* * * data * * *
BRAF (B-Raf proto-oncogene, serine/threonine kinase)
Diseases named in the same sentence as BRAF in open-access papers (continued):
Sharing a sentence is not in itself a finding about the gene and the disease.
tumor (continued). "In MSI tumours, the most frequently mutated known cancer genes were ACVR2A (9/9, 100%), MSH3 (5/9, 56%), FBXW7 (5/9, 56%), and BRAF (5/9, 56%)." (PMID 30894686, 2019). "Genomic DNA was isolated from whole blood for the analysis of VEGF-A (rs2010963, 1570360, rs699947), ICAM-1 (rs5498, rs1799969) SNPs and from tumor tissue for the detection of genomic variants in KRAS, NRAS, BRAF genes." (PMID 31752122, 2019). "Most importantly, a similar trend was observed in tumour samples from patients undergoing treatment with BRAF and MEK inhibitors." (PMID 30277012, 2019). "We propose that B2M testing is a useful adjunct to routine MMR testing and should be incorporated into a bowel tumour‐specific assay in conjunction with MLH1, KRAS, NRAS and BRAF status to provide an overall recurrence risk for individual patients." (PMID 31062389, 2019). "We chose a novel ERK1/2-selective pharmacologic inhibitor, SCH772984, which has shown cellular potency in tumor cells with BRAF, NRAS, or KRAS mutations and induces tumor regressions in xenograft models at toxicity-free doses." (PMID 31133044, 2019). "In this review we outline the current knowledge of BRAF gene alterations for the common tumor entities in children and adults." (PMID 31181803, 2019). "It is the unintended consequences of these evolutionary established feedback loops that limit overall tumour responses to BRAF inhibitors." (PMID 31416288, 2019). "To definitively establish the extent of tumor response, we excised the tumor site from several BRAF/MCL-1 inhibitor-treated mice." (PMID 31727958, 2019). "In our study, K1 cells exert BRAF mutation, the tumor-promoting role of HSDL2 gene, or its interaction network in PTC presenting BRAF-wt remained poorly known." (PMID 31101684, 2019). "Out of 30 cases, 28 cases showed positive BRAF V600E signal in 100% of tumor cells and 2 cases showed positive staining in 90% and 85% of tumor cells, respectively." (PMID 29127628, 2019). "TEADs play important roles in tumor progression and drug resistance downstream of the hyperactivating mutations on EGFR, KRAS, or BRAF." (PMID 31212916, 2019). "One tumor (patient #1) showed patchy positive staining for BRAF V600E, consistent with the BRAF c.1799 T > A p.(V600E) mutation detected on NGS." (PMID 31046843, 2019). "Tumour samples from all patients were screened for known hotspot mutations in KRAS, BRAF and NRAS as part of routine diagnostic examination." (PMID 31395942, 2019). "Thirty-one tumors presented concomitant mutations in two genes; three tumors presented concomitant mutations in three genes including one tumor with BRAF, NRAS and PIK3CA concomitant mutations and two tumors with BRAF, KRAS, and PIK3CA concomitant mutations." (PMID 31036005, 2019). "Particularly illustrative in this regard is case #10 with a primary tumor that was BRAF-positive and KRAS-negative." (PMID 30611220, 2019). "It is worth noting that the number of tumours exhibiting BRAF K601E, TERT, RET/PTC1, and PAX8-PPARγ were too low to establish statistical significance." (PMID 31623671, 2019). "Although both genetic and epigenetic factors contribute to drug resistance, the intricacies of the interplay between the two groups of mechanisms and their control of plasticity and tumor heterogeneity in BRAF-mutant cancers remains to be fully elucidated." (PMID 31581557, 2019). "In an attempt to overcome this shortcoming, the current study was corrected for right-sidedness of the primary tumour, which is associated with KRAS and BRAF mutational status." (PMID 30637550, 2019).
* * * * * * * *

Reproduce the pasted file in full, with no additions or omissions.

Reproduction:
BRAF (B-Raf proto-oncogene, serine/threonine kinase)
Diseases named in the same sentence as BRAF in open-access papers (continued):
Sharing a sentence is not in itself a finding about the gene and the disease.
tumor (continued). "In MSI tumours, the most frequently mutated known cancer genes were ACVR2A (9/9, 100%), MSH3 (5/9, 56%), FBXW7 (5/9, 56%), and BRAF (5/9, 56%)." (PMID 30894686, 2019). "Genomic DNA was isolated from whole blood for the analysis of VEGF-A (rs2010963, 1570360, rs699947), ICAM-1 (rs5498, rs1799969) SNPs and from tumor tissue for the detection of genomic variants in KRAS, NRAS, BRAF genes." (PMID 31752122, 2019). "Most importantly, a similar trend was observed in tumour samples from patients undergoing treatment with BRAF and MEK inhibitors." (PMID 30277012, 2019). "We propose that B2M testing is a useful adjunct to routine MMR testing and should be incorporated into a bowel tumour‐specific assay in conjunction with MLH1, KRAS, NRAS and BRAF status to provide an overall recurrence risk for individual patients." (PMID 31062389, 2019). "We chose a novel ERK1/2-selective pharmacologic inhibitor, SCH772984, which has shown cellular potency in tumor cells with BRAF, NRAS, or KRAS mutations and induces tumor regressions in xenograft models at toxicity-free doses." (PMID 31133044, 2019). "In this review we outline the current knowledge of BRAF gene alterations for the common tumor entities in children and adults." (PMID 31181803, 2019). "It is the unintended consequences of these evolutionary established feedback loops that limit overall tumour responses to BRAF inhibitors." (PMID 31416288, 2019). "To definitively establish the extent of tumor response, we excised the tumor site from several BRAF/MCL-1 inhibitor-treated mice." (PMID 31727958, 2019). "In our study, K1 cells exert BRAF mutation, the tumor-promoting role of HSDL2 gene, or its interaction network in PTC presenting BRAF-wt remained poorly known." (PMID 31101684, 2019). "Out of 30 cases, 28 cases showed positive BRAF V600E signal in 100% of tumor cells and 2 cases showed positive staining in 90% and 85% of tumor cells, respectively." (PMID 29127628, 2019). "TEADs play important roles in tumor progression and drug resistance downstream of the hyperactivating mutations on EGFR, KRAS, or BRAF." (PMID 31212916, 2019). "One tumor (patient #1) showed patchy positive staining for BRAF V600E, consistent with the BRAF c.1799 T > A p.(V600E) mutation detected on NGS." (PMID 31046843, 2019). "Tumour samples from all patients were screened for known hotspot mutations in KRAS, BRAF and NRAS as part of routine diagnostic examination." (PMID 31395942, 2019). "Thirty-one tumors presented concomitant mutations in two genes; three tumors presented concomitant mutations in three genes including one tumor with BRAF, NRAS and PIK3CA concomitant mutations and two tumors with BRAF, KRAS, and PIK3CA concomitant mutations." (PMID 31036005, 2019). "Particularly illustrative in this regard is case #10 with a primary tumor that was BRAF-positive and KRAS-negative." (PMID 30611220, 2019). "It is worth noting that the number of tumours exhibiting BRAF K601E, TERT, RET/PTC1, and PAX8-PPARγ were too low to establish statistical significance." (PMID 31623671, 2019). "Although both genetic and epigenetic factors contribute to drug resistance, the intricacies of the interplay between the two groups of mechanisms and their control of plasticity and tumor heterogeneity in BRAF-mutant cancers remains to be fully elucidated." (PMID 31581557, 2019). "In an attempt to overcome this shortcoming, the current study was corrected for right-sidedness of the primary tumour, which is associated with KRAS and BRAF mutational status." (PMID 30637550, 2019).